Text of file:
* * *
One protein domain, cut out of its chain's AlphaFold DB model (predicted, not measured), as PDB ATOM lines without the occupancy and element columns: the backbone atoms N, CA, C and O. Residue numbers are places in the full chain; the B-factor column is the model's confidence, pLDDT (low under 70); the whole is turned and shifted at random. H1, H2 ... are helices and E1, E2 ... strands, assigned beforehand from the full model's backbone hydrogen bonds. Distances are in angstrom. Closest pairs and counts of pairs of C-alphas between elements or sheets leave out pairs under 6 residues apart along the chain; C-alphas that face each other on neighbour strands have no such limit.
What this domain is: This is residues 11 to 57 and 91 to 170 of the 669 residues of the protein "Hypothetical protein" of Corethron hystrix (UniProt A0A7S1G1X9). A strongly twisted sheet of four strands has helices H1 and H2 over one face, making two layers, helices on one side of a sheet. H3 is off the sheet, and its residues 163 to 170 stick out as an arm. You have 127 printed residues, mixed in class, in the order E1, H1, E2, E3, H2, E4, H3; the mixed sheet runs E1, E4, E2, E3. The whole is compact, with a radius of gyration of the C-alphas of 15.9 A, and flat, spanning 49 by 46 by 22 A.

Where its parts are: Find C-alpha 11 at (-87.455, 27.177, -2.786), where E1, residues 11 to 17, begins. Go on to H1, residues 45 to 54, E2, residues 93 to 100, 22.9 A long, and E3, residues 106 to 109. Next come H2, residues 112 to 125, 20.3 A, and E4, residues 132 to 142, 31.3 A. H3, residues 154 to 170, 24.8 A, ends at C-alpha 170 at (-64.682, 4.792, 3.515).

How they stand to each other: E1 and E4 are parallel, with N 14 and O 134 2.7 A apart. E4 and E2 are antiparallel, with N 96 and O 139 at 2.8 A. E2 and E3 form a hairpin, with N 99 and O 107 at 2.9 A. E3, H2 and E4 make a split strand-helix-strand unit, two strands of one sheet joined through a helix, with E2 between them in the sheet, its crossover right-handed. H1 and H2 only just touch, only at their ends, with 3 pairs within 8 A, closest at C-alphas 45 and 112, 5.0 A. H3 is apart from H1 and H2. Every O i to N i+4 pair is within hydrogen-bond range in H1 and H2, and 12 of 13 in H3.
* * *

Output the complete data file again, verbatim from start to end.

One protein domain, cut out of its chain's AlphaFold DB model (predicted, not measured), as PDB ATOM lines without the occupancy and element columns: the backbone atoms N, CA, C and O. Residue numbers are places in the full chain; the B-factor column is the model's confidence, pLDDT (low under 70); the whole is turned and shifted at random. H1, H2 ... are helices and E1, E2 ... strands, assigned beforehand from the full model's backbone hydrogen bonds. Distances are in angstrom. Closest pairs and counts of pairs of C-alphas between elements or sheets leave out pairs under 6 residues apart along the chain; C-alphas that face each other on neighbour strands have no such limit.
What this domain is: This is residues 11 to 57 and 91 to 170 of the 669 residues of the protein "Hypothetical protein" of Corethron hystrix (UniProt A0A7S1G1X9). A strongly twisted sheet of four strands has helices H1 and H2 over one face, making two layers, helices on one side of a sheet. H3 is off the sheet, and its residues 163 to 170 stick out as an arm. You have 127 printed residues, mixed in class, in the order E1, H1, E2, E3, H2, E4, H3; the mixed sheet runs E1, E4, E2, E3. The whole is compact, with a radius of gyration of the C-alphas of 15.9 A, and flat, spanning 49 by 46 by 22 A.

Where its parts are: Find C-alpha 11 at (-87.455, 27.177, -2.786), where E1, residues 11 to 17, begins. Go on to H1, residues 45 to 54, E2, residues 93 to 100, 22.9 A long, and E3, residues 106 to 109. Next come H2, residues 112 to 125, 20.3 A, and E4, residues 132 to 142, 31.3 A. H3, residues 154 to 170, 24.8 A, ends at C-alpha 170 at (-64.682, 4.792, 3.515).

How they stand to each other: E1 and E4 are parallel, with N 14 and O 134 2.7 A apart. E4 and E2 are antiparallel, with N 96 and O 139 at 2.8 A. E2 and E3 form a hairpin, with N 99 and O 107 at 2.9 A. E3, H2 and E4 make a split strand-helix-strand unit, two strands of one sheet joined through a helix, with E2 between them in the sheet, its crossover right-handed. H1 and H2 only just touch, only at their ends, with 3 pairs within 8 A, closest at C-alphas 45 and 112, 5.0 A. H3 is apart from H1 and H2. Every O i to N i+4 pair is within hydrogen-bond range in H1 and H2, and 12 of 13 in H3.